photo & text by nacrowe
for all the sex and drugs rolled out in his eponymous titled memoir SLASH (HARPERCOLLINS, 2007), the guitarist SAUL HUDSON provides an unexpected narrative that highlights the value of family. written more than a decade before his reunion with GUNS N' ROSES and resolving his differences with singer AXL ROSE, this memoir outlines the dissolution of the band.
its interesting, success for GUNS N' ROSES had an inverse effect on the internal relationships within the band, which ultimately resulted in the departure of HUDSON in 1996. at the outset, long before they had any chart success (people forget that "SWEET CHILD O MINE" propelled the album a year after its release), they were struggling. HUDSON goes into detail about a hastily booked early tour, in true PUNK ROCK fashion, utilizing DUFF MCKAGAN's contacts back in his hometown of SEATTLE to open a house party for THE FASTBACKS. on the way the van broke down and they had to hitchhike. it was a trial by fire, as the band members that survived the trip and didn't quite had a sense of fierce camaraderie that survived the early years of their existence.
it was because this internal bond was so tight among the members, almost like a gang in its intensity, that when things began to unravel through the battle of attrition that was touring life, drugs, firings, departures and internal power shifts; it feels rather traumatic for HUDSON.
First drummer STEVEN ADLER was fired for his drug abuse in 1990, which is laughable. Getting fired for substance abuse in GUNS N' ROSES. seems like an oxymoron. Guitarist IZZY STRADLIN departed shortly thereafter in 1991 for business reasons, citing an unequal share of recording royalties. ROSE, MCKAGAN & HUDSON in essence where the remaining core original members and during the USE YOUR ILLUSION sessions ROSE took creative control, expanding the sonic palette of the band to incorporate piano ballads (a la ELTON JOHN) and long, multi-layered epics that came from god knows where. i like the albums but its a departure from the meat and potatoes badass-ness of their debauched debut album. it was like the scion of all things THE STOOGES decided they wanted to be QUEEN instead. just odd.
before the next tour AXL made the remaining members legally sign away their claim to the GUNS N' ROSES name and copyrights as requisite for his involvement. this power grab sealed the death of the band, which took a few years to manifest. what i read in this book is a sense of bitterness and betrayal at ROSE's willingness to dismantle not only a legendary band still on the ascent, but the brotherhood that undergirded it. all of this in the name of ego and hubris.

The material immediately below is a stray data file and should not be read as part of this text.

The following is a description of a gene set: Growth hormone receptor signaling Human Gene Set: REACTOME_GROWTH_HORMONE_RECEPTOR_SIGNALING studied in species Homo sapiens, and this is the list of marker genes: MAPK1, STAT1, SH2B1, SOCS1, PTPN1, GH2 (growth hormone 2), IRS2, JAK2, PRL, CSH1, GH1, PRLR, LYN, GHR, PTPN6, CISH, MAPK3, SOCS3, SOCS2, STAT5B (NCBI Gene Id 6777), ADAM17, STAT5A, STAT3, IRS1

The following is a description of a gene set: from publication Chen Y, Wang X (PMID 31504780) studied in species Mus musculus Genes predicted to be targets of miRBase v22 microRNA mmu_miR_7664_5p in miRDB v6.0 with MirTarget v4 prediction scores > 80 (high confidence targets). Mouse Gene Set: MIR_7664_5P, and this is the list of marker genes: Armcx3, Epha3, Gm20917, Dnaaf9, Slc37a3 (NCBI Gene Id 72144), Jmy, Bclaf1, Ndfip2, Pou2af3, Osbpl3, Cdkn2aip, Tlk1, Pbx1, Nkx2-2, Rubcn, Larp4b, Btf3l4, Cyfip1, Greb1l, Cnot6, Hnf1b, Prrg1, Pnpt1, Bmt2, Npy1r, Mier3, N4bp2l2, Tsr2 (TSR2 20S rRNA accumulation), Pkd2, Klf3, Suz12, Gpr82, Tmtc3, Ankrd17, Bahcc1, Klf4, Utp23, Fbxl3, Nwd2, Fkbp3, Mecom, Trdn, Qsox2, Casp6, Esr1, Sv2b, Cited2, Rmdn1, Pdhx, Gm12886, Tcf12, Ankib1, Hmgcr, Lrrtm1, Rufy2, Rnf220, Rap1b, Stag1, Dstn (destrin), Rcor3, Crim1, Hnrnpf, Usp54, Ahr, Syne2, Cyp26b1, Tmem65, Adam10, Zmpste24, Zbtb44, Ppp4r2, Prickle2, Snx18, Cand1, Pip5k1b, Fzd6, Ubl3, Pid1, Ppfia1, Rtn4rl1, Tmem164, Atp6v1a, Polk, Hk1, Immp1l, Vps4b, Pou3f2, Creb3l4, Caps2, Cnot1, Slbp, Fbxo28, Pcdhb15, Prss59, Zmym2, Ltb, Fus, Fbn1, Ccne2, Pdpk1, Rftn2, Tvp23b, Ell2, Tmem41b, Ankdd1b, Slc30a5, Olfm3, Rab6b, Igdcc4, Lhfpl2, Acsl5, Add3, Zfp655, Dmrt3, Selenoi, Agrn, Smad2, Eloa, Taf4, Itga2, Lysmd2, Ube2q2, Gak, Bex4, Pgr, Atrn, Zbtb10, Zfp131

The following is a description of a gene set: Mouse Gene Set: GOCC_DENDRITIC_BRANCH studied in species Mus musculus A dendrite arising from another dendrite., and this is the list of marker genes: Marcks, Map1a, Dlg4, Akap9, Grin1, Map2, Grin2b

MCKAGAN in his memoir IT'S SO EASY: AND OTHER LIES (review linked HERE) takes a slightly less strident approach to his indictment of ROSE, instead feeling rather sorry for him. MCKAGAN had independently got his life back together, kicked hard drugs, went back to school, trained his body manically, started a family and essentially saw ROSE as an isolated figure who squandered his heyday. i didn't get that vibe off of HUDSON, despite having a similar personal trajectory as MCKAGAN, losing GUNS N' ROSES deprived him an identity that was only partially revived with VELVET REVOLVER, only to be squandered by another erratic singer, SCOTT WEILAND.
having seen them on their reunion tour and having read his memoir, i'm glad GUNS N' ROSES are a touring and recording unit again, only because one of the great ROCK & ROLL guitar players still feels he has something to prove.
and that is a gift to all of us.
photo & text by nacrowe
co-written and released around the time of his second studio album, recent departure from VELVET REVOLVER and return to STONE TEMPLE PILOTS, famed ALTERNATIVE ROCK frontman SCOTT WEILAND's memoir NOT DEAD & NOT FOR SALE (SCRIBNER, 2011) is a frustratingly clipped, half-hearted attempt at an open dialogue of a supremely gifted musician with his fans, family, critics, bandmates alike. you really get the sense that despite his charisma and gifts as one of the premier vocalists of his age, his guard was forever up, especially regarding his reasons for abusing drugs which affected his career multiple times and, ultimately, took his life.
i dont know, maybe its me but this book came out shortly thereafter his exhaustive and expensive divorce was finalized and the recent publication of that same ex-wife's tell-all book. in many ways this memoir feels like a cash grab. i say that because in this book he doesn't come off like a knowledgeable narrator of his own life since things just sorta happen. he comes off like a passive viewer, not even a participant. we formed the band. this song was about my ex-wife. this song was about heroin. nothing is ever expanded upon, just referenced or briefly mentioned. which really sucks, because he had such a unique vantage point on that era given his stature as one of its premier and most successful lyricists and vocalists, along with KURT COBAIN, CHRIS CORNELL, EDDIE VEDDER and LAYNE STALEY among others. just a shame this book wasn't more insightful. for someone that saw himself as transcending cliches, this book is one never-ending cliche. the cliche of taking advantage of your fanbase.
even the painful parts of his childhood, events such as being sexually abused and his parents divorce, just sort of happen and never inform anything later in his life, career or personal life. even the birth of his kids just happens.
deeply disappointed by this memoir and i don't recommend it at all. seems like a wasted opportunity, which probably could also be a summation of his career in general.
all that being said, i still love his first solo album 12 BAR BLUES and i highly recommend fans of classic 1990s TRIP HOP check it out.